"Lions training days are something I will have to look at. I am not saying we can, but I am going to try and get some time with the key players.
"It's not only training, it's calls, moves, communication. I am hoping I will get some time with the players, even sitting down in the room.
"The important thing is that I get out there and meet players, not so much watch them play but make them understand what I believe needs to happen between now and next June for us to win.
"I have to make sure the attitude England took into the World Cup is the same with the Lions - that there are no excuses, we are there to win.
"It won't be about players that are tired or ill-prepared. We have got to do things a little bit differently and that is my job. It's a huge challenge given the criteria we work in.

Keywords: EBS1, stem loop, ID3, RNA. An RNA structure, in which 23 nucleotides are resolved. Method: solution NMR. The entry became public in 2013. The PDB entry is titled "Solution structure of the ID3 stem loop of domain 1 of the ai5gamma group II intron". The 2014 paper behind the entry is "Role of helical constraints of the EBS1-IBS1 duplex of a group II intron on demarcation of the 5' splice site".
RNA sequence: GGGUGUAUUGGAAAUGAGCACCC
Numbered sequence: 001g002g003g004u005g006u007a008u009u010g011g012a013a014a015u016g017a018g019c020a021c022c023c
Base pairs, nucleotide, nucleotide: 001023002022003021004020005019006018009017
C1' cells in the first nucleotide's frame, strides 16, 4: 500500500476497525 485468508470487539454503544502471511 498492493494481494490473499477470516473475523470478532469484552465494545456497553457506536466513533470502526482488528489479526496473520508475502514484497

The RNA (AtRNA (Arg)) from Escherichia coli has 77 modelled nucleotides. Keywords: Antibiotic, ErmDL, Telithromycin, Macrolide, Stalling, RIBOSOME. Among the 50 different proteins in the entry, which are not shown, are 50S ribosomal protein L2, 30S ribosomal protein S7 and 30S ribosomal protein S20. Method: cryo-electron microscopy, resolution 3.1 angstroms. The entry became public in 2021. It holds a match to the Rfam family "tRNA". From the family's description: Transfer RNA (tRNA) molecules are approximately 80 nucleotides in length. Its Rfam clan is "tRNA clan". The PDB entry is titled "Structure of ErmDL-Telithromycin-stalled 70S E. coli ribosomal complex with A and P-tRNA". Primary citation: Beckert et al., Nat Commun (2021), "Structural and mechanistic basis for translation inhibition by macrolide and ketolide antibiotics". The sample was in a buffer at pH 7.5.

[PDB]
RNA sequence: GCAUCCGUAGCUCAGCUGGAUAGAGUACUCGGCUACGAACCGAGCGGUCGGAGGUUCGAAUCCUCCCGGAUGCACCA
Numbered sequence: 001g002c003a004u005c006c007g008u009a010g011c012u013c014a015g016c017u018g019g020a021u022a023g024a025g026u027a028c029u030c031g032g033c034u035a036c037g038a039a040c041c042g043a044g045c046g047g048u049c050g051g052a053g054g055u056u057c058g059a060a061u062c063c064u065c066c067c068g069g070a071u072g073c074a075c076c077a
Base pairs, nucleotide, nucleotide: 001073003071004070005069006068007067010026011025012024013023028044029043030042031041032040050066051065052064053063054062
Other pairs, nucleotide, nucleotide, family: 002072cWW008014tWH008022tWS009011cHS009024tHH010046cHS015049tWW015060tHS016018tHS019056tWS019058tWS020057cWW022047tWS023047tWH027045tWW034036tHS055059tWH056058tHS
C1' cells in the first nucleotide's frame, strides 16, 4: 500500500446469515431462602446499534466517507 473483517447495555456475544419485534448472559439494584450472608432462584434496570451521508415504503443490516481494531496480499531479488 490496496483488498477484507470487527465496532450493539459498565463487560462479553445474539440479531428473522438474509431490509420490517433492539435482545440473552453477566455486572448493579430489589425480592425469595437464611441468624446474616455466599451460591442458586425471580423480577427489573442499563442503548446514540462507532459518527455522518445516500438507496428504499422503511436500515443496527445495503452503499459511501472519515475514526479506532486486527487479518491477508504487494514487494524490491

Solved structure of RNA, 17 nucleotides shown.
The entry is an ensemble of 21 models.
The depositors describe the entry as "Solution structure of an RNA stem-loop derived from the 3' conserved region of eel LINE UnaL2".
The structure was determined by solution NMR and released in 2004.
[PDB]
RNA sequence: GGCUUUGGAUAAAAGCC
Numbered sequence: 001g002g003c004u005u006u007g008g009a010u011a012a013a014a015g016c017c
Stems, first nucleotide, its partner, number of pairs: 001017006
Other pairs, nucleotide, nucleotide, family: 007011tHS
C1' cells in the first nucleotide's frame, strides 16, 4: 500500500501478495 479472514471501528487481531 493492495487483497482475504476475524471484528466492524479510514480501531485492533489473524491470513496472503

"I will definitely be the best-prepared Lions coach ever. I have time now to go round to some of their training sessions, work with Mike Ruddock, Eddie O'Sullivan and Matt Williams. Just go to training sessions and say: 'Can I just have 10 minutes?'
"If we can't, I have got to work other ways of doing things, which I think I can achieve by doing something differently to before.
"But if the Lions are all shaking hands, meeting up for the first time at the end of May, it's going to be very difficult when you are up against an experienced Test team like New Zealand."
Wales have responded to Woodward, saying that they 'would love to cooperate as much as possible', while Scotland have said that there would need to be a formal approach before a decision could be made. With ian McGeechan, Scotland's Director of Rugby, and Eddie O'Sullivan on the Lions coaching ticket, one can expect cooperation from the Scots and Irish. But it'll be interesting to see how he's received at Twickenham.